I have a very persistent case of tennis elbow — probably from my work at a meat packing plant. I’ve tried a couple of steroid injections. They helped for about a week and then the pain started again. I’ve heard there’s a new blood injection treatment I could try but that it is more painful than the steroid injections. What can you tell me about this?



Lateral epicondylitis, more often referred to as “tennis elbow,” is a fairly common problem in the work place. Workers with strenuous jobs in various industries are often affected. And since an episode of lateral epicondylitis can last six months to two years, effective treatment is a must to keep workers on-the-job, productive, and earning a living.

But the best, most effective treatment for tennis elbow remains unknown. Many things have been tried including antiinflammatory drugs, exercise, bracing or splinting, injection therapy, and surgery. Short-term pain relief may be obtained but no long-term benefit has been reported.

Platelet-rich plasma (PRP) is a fairly new treatment procedure for tennis elbow. PRP refers to a sample of serum (blood) plasma that has as much as four times more than the normal amount of platelets and growth factors. This treatment enhances the body’s natural ability to heal itself. PRP is used to improve healing and shorten recovery time from acute and chronic soft tissue injuries.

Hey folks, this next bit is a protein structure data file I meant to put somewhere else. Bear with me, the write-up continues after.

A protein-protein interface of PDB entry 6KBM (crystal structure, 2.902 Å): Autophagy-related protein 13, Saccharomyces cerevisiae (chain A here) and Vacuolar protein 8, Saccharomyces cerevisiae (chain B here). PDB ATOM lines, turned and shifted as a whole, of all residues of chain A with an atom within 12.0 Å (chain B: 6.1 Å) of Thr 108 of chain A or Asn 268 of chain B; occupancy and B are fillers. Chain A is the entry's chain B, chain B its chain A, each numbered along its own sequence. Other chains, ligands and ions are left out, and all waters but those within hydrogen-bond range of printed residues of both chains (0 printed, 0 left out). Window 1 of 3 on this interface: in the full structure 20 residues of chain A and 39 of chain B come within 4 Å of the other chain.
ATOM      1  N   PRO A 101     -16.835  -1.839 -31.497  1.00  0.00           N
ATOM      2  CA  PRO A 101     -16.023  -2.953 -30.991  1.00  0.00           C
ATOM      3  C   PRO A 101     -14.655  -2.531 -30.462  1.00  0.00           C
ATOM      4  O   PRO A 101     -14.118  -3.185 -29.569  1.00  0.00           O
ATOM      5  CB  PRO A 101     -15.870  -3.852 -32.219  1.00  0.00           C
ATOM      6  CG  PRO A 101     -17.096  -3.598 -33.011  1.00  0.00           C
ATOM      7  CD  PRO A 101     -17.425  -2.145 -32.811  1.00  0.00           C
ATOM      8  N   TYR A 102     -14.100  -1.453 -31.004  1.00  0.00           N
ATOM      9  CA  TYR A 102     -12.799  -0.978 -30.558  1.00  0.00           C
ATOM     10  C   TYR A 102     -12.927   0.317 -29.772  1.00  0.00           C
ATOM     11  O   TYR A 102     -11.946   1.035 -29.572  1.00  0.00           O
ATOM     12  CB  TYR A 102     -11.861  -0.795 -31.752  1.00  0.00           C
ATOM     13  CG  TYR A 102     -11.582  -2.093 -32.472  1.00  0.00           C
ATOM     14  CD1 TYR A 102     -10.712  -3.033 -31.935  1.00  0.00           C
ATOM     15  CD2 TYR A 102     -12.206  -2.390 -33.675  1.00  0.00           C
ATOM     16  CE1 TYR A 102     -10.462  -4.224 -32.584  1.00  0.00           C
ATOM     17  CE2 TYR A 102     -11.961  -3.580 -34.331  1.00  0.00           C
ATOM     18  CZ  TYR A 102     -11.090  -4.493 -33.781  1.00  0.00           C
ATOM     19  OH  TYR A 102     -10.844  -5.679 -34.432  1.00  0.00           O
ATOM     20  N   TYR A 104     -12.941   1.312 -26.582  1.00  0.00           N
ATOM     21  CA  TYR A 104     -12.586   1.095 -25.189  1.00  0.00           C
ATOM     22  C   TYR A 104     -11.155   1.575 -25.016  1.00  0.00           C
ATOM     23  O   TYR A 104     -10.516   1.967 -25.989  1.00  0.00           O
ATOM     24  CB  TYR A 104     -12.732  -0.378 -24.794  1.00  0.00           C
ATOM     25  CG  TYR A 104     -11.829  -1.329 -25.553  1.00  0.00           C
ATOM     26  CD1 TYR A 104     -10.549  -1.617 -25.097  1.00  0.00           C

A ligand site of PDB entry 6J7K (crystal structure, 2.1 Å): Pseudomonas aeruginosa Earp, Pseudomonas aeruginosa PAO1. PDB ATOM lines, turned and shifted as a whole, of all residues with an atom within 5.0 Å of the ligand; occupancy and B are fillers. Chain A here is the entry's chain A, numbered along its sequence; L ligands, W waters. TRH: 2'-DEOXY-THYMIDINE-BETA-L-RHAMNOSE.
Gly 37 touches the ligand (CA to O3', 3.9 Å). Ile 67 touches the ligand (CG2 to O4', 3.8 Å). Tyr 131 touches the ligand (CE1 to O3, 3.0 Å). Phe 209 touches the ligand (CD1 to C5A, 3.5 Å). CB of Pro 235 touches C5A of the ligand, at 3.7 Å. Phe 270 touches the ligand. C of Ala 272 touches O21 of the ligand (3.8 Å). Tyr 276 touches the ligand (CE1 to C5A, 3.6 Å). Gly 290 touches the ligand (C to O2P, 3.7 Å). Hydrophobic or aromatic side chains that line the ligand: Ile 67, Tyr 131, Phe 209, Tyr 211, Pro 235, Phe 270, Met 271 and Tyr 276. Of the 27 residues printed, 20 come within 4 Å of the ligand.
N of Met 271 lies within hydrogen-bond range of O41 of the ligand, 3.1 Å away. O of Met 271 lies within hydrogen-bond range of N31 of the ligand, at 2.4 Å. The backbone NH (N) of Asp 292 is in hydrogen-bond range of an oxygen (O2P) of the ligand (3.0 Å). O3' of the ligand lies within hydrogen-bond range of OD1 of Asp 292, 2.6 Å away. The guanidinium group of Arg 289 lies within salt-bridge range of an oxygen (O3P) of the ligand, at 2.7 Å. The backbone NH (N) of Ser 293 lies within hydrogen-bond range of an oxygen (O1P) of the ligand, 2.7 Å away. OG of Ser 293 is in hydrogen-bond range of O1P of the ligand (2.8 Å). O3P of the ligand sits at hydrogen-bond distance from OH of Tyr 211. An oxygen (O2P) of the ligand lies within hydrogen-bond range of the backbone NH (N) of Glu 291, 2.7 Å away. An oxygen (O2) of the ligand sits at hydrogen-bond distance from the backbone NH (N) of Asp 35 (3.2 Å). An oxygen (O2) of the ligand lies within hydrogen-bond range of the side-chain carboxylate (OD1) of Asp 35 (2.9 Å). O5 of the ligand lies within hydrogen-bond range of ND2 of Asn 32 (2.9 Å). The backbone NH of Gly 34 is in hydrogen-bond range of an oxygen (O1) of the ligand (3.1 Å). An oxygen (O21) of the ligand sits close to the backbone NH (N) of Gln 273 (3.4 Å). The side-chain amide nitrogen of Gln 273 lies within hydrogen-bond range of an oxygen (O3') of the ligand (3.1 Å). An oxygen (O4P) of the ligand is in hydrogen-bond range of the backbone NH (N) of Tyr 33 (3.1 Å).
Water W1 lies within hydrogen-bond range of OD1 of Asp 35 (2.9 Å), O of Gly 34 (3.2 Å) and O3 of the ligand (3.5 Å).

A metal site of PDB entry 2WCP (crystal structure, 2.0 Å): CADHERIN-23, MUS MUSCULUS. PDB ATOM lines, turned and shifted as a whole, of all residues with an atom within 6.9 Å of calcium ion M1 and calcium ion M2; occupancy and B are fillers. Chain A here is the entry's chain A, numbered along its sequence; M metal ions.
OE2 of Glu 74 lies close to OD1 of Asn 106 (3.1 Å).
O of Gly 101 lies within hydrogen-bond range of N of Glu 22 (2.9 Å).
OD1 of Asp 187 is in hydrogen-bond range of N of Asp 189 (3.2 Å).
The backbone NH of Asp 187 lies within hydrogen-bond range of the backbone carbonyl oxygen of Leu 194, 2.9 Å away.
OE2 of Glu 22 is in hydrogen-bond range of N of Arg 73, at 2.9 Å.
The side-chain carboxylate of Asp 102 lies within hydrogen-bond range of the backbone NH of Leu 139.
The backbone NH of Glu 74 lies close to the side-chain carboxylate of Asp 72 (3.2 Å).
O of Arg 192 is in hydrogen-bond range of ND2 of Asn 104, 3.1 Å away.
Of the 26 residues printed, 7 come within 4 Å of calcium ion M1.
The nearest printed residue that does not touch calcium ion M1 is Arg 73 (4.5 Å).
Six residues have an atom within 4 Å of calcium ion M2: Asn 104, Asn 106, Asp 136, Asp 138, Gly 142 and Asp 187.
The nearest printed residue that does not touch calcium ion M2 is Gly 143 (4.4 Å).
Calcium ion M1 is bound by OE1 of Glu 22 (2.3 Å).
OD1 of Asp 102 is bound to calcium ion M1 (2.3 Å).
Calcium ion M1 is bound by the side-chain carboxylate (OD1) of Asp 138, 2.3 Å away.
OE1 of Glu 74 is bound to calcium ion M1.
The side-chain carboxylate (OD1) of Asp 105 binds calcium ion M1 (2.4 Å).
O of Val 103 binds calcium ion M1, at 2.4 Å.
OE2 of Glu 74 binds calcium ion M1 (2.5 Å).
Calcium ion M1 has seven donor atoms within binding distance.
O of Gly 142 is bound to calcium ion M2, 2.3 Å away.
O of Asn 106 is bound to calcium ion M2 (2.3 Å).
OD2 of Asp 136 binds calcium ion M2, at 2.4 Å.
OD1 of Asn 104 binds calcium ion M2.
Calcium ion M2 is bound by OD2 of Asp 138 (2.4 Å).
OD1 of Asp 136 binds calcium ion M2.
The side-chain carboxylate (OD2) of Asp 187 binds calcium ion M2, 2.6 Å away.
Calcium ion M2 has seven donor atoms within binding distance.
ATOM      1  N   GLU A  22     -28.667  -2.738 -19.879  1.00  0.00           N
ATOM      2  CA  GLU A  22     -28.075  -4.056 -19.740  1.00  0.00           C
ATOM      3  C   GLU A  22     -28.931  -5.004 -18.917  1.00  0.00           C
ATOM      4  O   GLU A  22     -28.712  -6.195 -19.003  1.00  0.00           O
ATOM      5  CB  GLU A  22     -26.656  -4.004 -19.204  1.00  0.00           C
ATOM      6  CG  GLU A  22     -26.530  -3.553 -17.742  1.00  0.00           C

According to some patients who have had both steroid injections and PRP injections, the platelet-rich plasma (PRP) injections are more painful than steroid injections. They seem to experience additional pain lasting up to three weeks in some cases. That may be because delivery of PRP requires five to seven pokes into the tissue as opposed to only one with steroid injections.

Studies show that steroid injection give the best pain relief and improved function in the first month after injection (compared with PRP or a placebo saline injection). At the end of three months, there is often no difference in treatment results between steroid injection and PRP for pain and disability.

Tendon thickness may increase with PRP (a positive benefit of blood injection therapy). Tendon (and skin) thickness often decrease (atrophy) with the steroid injection (a negative or adverse effect of steroid injections). The long-term benefits of PRP have not been proven yet. Researchers continue their efforts to find a successful way to treat tennis elbow for everyone!